Tribes from the Mareb, Arhab, Jawf and Kholan regions were the first to respond to the plea. A tribal leader from Kholan said his tribes could not stay quiet while innocent blood was being spilt at peaceful protests.

Sultan Bahlooli, a tribal leader from Kholan district, said: "We do not want violence. We want peace. We are heading to Sana'a to ensure that no one is killed. However, if the government wants to use weapons against unarmed protesters, then we will be ready."

Mr Saleh's government has also called out to tribesmen loyal to it. Yesterday, witnesses said, many Saleh loyalists were seen flooding streets of the capital in a reply to what they say was a call by the ruling party to support Mr Saleh. Hundreds of armed tribesmen from Baitha and Dhammar provinces have moved to camps in Sana'a to wait for orders to defend the regime.

Abdul Malik Jameeli, a pro-Saleh tribesman from Dhammar, said his tribe is coming to Sana'a "to defend our president from the terrorist opposition parties." The atmosphere in Sana'a is tense and witnesses reported that hundreds of government forces are still stationed near the entrances of the Sana'a protest camp and could launch an attack at any moment.

Hasan Zaid, an official with the opposition coalition known as the Joint Meeting Parties (JMP), said: "They will clash and many will die, especially after protesters have threatened to march to the presidential palace, Both sides want to flex their muscles and show their strength."

The opposition has called on the United Nations Security Council to hold Mr Saleh's regime accountable for the killing of more than 170 protesters since late January.

The government blames the opposition for turning the protests violent and holds the demonstrators responsible for killing government forces.

Officials in the interior ministry said last week that 56 members of the security forces have been killed and more than 500 injured in attacks led by the JMP. Tareq Shami, spokesman for the Saleh government, said: "Machine guns entered the protest area in Sana'a hidden inside ambulances. They are not peaceful."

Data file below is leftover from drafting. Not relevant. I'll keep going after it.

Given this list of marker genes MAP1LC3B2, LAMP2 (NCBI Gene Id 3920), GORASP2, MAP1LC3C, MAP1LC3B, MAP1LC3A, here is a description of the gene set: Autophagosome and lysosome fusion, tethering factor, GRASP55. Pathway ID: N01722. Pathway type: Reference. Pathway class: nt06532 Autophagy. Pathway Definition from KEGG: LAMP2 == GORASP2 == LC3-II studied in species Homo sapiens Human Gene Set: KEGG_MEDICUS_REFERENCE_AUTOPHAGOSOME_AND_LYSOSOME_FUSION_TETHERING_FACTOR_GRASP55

The interior ministry announced two months ago that the Houthis, a tribal group that has spearheaded a Shiite rebel movement in northern Yemen, have a strong presence in the Sana'a protest movement and are well armed. At least 4,000 Houthi followers joined the revolution in March. They are known to be experienced fighters and have gone through six wars in as many years with the Sana'a government.

Abdu Ganadi, the deputy minister of information, said: "The youth are calling for peaceful protests while they know that inside their camps they have hundreds of machine guns, especially in the Houthi camps."

Yemenis own 70 million small arms and other battlefield weapons, almost three per citizen, according to a study conducted by Dar Salam Organisation, which wants to rid Yemen of weapons.

The protest leaders have until now called for a peaceful transfer of power. "We seek to make the Yemeni revolution historic and peaceful. However, the Saleh regime only recognises the use of force," said Tawwakul Karman, a youth-protest leader.

Ali Jaradi, editor of the independent newspaper Ahale, said, "Saleh always said that if he leaves office, Yemen will be another Somalia and the country will witness a civil war, but it's the complete opposite. If he stays in power today, Yemen will surely enter a civil war. That is why he must leave."

One remaining hope for many Yemenis is that both sides in the conflict accept the GCC proposal for the transition of power. The plan proposes the formation of a government of national unity, with Mr Saleh transferring power to his vice president and resigning after 30 days, a day after parliament passes a law granting him and his aides immunity.

The ruling party's Mr Awami said: "The Gulf proposal for Saleh to step down is the final option, If that does not succeed, the outcomes will destroy everything."

* With additional reporting by the Associated Press